The thought of Genentech going away as a separate publicly traded company is very strange to ponder. In many ways, Genentech is the biotech sector, if you get my meaning. Not having that "DNA" ticker symbol around will be very strange -- and sad.
A New M&A Trend?
Will the Roche-Genentech deal spur further merger activity in the biotech sector?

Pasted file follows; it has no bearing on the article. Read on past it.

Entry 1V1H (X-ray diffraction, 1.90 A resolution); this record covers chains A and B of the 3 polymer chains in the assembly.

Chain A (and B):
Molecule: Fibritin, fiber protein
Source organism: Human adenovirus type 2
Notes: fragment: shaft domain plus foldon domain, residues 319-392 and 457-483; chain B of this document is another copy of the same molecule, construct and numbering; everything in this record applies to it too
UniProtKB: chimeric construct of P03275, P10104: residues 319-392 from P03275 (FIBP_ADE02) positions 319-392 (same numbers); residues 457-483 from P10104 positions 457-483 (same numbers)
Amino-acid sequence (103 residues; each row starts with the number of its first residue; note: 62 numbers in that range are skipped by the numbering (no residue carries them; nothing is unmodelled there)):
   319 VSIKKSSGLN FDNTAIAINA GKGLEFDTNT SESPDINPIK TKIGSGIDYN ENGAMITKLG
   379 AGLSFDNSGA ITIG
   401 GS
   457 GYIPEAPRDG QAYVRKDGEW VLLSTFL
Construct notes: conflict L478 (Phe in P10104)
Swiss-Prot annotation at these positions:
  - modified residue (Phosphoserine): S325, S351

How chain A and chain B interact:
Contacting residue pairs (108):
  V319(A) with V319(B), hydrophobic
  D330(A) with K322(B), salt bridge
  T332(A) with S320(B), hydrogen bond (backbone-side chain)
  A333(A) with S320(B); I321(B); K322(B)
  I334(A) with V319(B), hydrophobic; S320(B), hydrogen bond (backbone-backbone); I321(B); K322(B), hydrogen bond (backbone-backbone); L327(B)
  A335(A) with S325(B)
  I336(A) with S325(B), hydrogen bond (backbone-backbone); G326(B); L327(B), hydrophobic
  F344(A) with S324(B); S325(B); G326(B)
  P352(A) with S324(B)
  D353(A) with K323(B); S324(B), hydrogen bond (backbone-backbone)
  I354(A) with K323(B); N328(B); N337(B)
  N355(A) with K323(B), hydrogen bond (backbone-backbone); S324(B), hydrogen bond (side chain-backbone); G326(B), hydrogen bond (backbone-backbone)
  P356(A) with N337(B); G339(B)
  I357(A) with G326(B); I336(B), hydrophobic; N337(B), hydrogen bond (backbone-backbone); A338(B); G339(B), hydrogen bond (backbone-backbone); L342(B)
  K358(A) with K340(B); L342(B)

Deals like this can't hurt, and I'd expect some strength in the overall biotech sector as a result, but I'd also be cautious about predicting a broader biotech buyout trend based on Roche-Genentech.As Roche said repeatedly today, there is an existing relationship between the two companies. Roche already benefits mightily from its 56% stake in Genentech, so now it will benefit even more. There existed a certain inevitability to Roche buying the rest of Genentech. Will this induce other Big Pharma companies to gobble up the likes of a Biogen Idec (BIIB - Get Report), Gilead Sciences (GILD - Get Report) or Celgene (CELG - Get Report), or go after smaller, more speculative biotech firms? Perhaps, but it's hard to make a bet on something like that. Such talk has been percolating for years and with a few exceptions, we haven't seen many mega-deals take place. The way I look at it, Genentech on its own was one of the best, if not the best, biotech investment in the sector. Those investors that agreed and owned the stock are now going to profit. So, buy good biotech companies with strong fundamentals and perhaps you, too, will wake up Monday morning to some happy news. Lastly, if Roche successfully buys the rest of Genentech, the New York Stock Exchange should retire the DNA ticker symbol permanently. Hang a flag from the rafters of the trading floor to remember the greatest and most successful biotech firm that ever was.